What is Glaucoma?
Glaucoma is a family of eye conditions with a typical optic neuropathy (loss of nerve cells in the back of the eye) which can lead to a progressive loss of peripheral vision and can result in blindness. For most of these conditions raised Intra Ocular Pressure (IOP) is considered to be the key driver of the disease. For practical purposes pressures above 21 mmHg (millimeters of mercury) are considered abnormal – though as is common in medicine there are exceptions. In most cases lowering the IOP greatly slows the progression of the disease and if the pressure in the eye is kept low most patients preserve their sight.
Medical Management of Glaucoma
Medical management of glaucoma usually depends on the regular use of drops to control the Intra Ocular Pressure (IOP).
There are different groups of medications which can be used to successfully control the pressue in the eyes and Dr Hay-Smith will be able to prescribe the best drop or drops for you.
One of the very major advances in managing glaucoma is the much improved ability to monitor the advance of the disease. Visual field testing is still the most common form of testing but Dr Hay-Smith is very keen on the more modern OCT testing techniques available on the Heidleberg OCTs he uses in his clinics.
Surgical Management of Glaucoma
Glaucoma can be managed medically and if that is not sufficient there are surgical options. New techniques have greatly reduced the risks of Glaucoma with the development of stents for reducing the pressure in the eye. These are far safer and more predictable than the older procedures, the main one being a trabeculectomy.
Dr Hay-Smith is experienced and qualified in Glaucoma. He has undertaken research into the epidemiology, and management of Glaucoma. He lived in Ghana for the best part of a year where he was the clinical manager of the Tema Eye Study. This was a major Glaucoma research project and Dr Hay-Smith has co-authored numerous papers on the subject.
Dr Hay-Smith was one of the first surgeons in Australia to use the Hydrus Minimally Invasive Glaucoma stent as part of a multicentre surgical trial. He has more experience with the device than many surgeons. Though there are other stents available, currently he believes the weight of evidence supports the Hydrus device. Some surgeons think the Hydrus device is difficult to use – but with hundreds successfully implanted by Dr Hay-Smith he feels his excellent results more than outweigh any perceived technical challenges.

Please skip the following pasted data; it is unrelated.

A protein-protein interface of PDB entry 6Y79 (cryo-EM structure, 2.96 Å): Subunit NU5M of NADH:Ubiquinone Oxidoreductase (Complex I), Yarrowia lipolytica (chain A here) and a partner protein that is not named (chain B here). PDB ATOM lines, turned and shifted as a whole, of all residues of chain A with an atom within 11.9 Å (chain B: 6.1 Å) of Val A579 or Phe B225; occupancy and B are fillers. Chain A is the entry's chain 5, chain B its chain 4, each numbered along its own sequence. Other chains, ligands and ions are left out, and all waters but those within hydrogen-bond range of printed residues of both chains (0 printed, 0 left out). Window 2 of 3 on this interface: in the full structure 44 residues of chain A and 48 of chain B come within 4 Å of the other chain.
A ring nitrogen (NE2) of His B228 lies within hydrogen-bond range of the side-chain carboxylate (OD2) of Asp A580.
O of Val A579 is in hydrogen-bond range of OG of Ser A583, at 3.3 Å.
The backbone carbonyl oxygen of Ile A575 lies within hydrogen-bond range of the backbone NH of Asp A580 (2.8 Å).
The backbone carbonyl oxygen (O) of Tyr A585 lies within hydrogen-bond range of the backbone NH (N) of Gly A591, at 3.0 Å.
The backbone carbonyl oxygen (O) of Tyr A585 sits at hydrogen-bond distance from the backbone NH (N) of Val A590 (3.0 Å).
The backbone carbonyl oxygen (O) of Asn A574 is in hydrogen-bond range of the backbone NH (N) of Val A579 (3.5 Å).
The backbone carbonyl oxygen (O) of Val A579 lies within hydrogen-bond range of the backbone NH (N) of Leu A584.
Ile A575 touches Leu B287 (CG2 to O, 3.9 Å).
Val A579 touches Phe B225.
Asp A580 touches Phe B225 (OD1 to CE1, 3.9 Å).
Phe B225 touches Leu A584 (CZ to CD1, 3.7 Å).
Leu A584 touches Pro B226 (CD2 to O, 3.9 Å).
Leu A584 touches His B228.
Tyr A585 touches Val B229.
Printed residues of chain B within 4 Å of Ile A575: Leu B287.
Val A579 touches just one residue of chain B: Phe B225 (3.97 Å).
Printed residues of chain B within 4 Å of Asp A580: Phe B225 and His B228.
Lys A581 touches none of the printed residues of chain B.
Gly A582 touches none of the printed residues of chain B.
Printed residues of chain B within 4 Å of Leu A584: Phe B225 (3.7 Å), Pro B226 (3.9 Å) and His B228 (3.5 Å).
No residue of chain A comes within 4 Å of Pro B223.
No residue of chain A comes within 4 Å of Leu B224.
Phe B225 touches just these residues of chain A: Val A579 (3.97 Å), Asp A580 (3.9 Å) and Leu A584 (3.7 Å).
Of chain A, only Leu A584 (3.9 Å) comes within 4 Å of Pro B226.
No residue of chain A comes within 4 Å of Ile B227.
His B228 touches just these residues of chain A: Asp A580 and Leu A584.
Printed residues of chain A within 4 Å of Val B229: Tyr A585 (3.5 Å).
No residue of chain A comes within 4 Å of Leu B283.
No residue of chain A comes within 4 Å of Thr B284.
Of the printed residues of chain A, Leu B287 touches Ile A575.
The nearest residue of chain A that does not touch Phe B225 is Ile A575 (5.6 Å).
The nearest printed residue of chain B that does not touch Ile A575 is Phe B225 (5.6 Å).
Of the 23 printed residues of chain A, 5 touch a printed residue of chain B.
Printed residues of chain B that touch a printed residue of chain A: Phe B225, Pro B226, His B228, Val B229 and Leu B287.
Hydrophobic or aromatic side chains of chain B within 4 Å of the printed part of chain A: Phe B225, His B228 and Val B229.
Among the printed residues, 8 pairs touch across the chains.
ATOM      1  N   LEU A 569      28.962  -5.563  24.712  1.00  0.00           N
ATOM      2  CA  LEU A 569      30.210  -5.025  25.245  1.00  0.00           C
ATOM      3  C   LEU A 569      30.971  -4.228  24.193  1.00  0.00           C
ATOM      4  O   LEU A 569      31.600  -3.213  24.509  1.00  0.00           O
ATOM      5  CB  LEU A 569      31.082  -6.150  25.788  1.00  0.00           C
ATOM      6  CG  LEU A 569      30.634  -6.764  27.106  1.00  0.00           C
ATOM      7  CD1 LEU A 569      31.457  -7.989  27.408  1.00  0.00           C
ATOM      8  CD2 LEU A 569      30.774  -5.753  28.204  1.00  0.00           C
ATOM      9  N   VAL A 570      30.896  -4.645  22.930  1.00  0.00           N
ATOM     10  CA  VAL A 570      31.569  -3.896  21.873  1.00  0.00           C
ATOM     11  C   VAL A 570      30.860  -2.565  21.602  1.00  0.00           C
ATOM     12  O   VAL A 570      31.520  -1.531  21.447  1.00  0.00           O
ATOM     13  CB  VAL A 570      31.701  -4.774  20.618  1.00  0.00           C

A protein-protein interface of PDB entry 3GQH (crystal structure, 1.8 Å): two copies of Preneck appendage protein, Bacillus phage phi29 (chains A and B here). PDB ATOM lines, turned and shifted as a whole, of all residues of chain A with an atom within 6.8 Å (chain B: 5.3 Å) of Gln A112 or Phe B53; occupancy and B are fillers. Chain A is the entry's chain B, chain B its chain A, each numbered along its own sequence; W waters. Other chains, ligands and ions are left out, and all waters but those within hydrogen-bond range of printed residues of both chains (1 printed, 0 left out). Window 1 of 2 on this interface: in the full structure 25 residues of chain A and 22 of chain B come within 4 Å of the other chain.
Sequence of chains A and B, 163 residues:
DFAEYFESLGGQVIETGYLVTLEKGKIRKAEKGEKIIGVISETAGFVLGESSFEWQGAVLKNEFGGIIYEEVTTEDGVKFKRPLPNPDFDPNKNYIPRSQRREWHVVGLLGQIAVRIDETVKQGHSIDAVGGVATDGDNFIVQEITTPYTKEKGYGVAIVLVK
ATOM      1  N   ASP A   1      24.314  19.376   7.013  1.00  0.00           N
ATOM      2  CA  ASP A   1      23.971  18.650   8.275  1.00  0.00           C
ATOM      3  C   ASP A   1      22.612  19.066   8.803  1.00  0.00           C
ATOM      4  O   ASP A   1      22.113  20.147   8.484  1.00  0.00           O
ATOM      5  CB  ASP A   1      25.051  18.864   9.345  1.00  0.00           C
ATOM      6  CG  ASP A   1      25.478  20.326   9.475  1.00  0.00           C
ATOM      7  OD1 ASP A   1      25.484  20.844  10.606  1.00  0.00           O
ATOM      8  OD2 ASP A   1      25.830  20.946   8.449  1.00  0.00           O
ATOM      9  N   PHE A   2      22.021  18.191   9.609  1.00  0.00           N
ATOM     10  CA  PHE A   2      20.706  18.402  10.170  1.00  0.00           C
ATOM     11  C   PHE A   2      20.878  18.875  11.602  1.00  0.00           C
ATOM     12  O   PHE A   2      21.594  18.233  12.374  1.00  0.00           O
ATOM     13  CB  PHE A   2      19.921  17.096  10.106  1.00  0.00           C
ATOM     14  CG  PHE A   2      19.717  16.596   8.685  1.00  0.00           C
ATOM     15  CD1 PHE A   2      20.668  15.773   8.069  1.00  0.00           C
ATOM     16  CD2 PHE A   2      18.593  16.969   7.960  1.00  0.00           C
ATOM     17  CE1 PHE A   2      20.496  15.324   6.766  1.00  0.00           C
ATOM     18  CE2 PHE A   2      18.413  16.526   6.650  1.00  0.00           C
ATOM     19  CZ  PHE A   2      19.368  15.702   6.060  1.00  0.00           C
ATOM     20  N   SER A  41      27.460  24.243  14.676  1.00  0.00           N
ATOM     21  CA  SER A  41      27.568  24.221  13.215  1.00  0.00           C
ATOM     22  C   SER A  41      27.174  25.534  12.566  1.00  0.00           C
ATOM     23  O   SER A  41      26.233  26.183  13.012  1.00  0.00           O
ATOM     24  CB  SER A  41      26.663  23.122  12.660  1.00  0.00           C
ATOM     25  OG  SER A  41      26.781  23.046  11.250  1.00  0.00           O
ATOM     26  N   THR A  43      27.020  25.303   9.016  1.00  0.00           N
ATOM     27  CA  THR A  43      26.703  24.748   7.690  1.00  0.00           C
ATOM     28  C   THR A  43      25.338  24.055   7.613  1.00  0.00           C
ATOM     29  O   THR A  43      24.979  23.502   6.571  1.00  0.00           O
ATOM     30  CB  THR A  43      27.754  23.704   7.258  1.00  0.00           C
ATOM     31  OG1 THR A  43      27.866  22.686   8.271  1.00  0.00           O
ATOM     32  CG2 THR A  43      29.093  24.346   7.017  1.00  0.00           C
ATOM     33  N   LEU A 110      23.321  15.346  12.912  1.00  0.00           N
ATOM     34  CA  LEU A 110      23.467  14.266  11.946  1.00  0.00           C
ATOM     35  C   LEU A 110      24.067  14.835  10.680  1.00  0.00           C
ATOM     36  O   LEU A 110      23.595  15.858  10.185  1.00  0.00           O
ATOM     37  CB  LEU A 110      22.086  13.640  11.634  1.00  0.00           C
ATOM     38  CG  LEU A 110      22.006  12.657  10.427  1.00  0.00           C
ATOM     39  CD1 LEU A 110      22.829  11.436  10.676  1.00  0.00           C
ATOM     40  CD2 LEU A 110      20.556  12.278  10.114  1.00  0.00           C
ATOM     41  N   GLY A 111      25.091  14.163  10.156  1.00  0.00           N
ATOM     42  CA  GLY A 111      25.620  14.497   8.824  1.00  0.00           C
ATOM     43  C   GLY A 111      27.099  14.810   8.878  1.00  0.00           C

More information on Glaucoma
How do I know if I have Glaucoma?
There are 2 more common types of Glaucoma and a range of other less common forms: Primary Open Angle Glaucoma (POAG) and Angle Closure Glaucoma (ACG). POAG normally creeps up on people slowly. Angle Closure Glaucoma can also creep up slowly but can also present with a sudden very painful eye and cloudy vision.
￼Eye test Glaucoma is a disease where a “stitch in time saves nine”. It needs to be detected early and managed if sight loss is to be prevented. The most common early sign of glaucoma is the loss of the very edge of the visual field (your peripheral vision). As we do not use this part of vision, much this can go un-noticed by the patient. By the time patients are aware of visual field loss the condition is normally advanced and difficult to manage.
Unfortunately the early signs of glaucoma can only be detected by an ophthalmologist (eye doctor) or a skilled optometrist. There are 3 principle abnormalities that help make the diagnosis. The Intra-ocular pressure, the visual field and the physical appearance of the optic nerve head (the back of the eye where the nerves carrying the visual information for the brain exit the eye). Any of these measurements alone can not be used to make a diagnosis of Glaucoma, but need to be used together – often with further measurements and observations such as corneal thickness and an examination of the drainage angle of the eye (gonioscopy).